Zika Virus Linked to Guillain-Barré in New Study

Asian tiger mosquito Aedes albopictus, one of the species that can carry the Zika virus, begins its blood meal. (Image credit: James Gathany, CDC)

A new study from French Polynesia provides the strongest evidence to date of a link between the Zika virus and the rare neurological condition Guillain-Barré syndrome (GBS), researchers said.

In GBS, a person's own immune system damages the nerve cells, causing muscle weakness, and sometimes, paralysis in adults and children.

In the new study, researchers analyzed blood samples from 42 adults who were diagnosed with Guillain-Barré between November 2013 and February 2014 during the Zika virus outbreak in French Polynesia. They found that 88 percent of the participants had symptoms of a recent Zika virus infection.

There were about six days, on average, between the time when people's Zika symptoms began and the start of their neurological problems, according to the findings, published online today (Feb. 29) in the journal The Lancet. Researchers have previously linked the virus and the condition, and the new study and others are now aimed at determining whether the link is a true cause-and-effect relationship.

"This is the first study to look at a large number of patients who developed Guillain-Barré syndrome following Zika virus infection and provide evidence that Zika virus can cause GBS," lead study author Dr. Arnaud Fontanet, director of the Centre for Global Health at the Institut Pasteur in Paris, said in a statement.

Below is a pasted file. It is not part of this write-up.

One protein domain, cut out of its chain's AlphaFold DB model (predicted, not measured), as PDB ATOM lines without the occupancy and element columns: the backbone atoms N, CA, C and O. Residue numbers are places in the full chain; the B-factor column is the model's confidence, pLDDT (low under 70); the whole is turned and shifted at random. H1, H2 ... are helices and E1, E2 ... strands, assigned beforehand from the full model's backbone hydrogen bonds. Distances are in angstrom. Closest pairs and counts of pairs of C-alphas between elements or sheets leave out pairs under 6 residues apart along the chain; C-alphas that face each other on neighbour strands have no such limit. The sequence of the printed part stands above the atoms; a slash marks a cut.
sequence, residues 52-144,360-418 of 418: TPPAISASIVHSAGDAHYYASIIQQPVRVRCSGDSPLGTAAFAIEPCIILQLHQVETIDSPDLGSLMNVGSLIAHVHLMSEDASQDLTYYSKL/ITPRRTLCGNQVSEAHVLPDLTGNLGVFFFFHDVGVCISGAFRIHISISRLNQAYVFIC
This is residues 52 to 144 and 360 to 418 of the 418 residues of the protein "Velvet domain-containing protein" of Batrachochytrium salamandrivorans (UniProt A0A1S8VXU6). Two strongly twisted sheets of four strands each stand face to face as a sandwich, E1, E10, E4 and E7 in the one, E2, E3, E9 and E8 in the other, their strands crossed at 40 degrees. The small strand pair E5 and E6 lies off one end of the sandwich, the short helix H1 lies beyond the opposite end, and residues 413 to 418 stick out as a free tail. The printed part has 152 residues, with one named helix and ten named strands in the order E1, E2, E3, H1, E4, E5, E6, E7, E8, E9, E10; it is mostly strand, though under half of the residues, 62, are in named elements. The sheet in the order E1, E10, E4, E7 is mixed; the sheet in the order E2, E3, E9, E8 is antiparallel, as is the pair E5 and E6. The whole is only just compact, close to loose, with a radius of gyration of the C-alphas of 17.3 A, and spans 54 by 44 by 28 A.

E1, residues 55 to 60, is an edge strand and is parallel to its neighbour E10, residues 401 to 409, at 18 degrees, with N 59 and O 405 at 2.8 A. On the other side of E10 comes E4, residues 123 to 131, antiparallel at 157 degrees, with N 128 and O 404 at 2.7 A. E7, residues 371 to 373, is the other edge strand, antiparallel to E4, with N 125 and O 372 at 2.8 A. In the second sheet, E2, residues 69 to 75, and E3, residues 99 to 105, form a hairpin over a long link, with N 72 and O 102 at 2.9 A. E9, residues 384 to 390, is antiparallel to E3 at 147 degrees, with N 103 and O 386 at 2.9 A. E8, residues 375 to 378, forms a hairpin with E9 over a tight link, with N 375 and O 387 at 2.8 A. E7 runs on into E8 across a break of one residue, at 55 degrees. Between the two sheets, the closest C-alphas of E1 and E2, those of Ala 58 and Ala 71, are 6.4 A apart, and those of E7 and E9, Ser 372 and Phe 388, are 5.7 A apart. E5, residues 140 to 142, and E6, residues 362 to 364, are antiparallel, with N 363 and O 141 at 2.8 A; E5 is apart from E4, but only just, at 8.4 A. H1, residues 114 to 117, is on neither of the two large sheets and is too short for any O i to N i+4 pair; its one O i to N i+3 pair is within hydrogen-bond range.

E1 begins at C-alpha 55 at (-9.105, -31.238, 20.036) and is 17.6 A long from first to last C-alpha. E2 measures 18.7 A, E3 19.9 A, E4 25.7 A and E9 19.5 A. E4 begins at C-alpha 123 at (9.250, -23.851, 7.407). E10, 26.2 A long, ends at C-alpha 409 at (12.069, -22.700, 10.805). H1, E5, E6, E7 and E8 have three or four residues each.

Before the new study, there had been only one case report published linking the Zika infection and GBS. In the case, a woman in her 40s in French Polynesia became weak and developed muscle paralysis about a week after likely becoming infected with Zika. She recovered nearly completely after 40 days, the researchers said.

Other mosquito-borne viruses have been found to trigger GBS in rare cases, including the dengue virus, the West Nile virus and Japanese encephalitis virus. [Special Report: Complete Coverage of the Zika Virus Outbreak]

The large Zika virus outbreak in French Polynesia preceded the current Zika outbreak in South and Central America and the Caribbean by at least six months, so research emerging from these islands in the South Pacific is offering clues as to how the virus may spread and its possible health consequences elsewhere, the researchers said.

Five countries involved in the current outbreak have notified the World Health Organization (WHO) of a recent spike in cases of Guillain-Barré, including Brazil, Colombia, El Salvador, Suriname and Venezuela, according to WHO's latest report, on Feb. 19. But the WHO also warned that the Zika virus has not yet proved to be the cause of the increased incidence of GBS in these five locations.

Causal connection

In this new case-control study, the 42 participants with GBS were between ages 36 and 56, and were all admitted to the same hospital on the island of Tahiti and diagnosed with GBS during the Zika virus outbreak in 2013 and 2014.

Lab tests and medical histories from these participants were compared with similar data from two different control groups: One group included 98 people who were matched for age, gender and island of residence to the participants with GBS, and who were in the same hospital, but did not have a fever when they were admitted.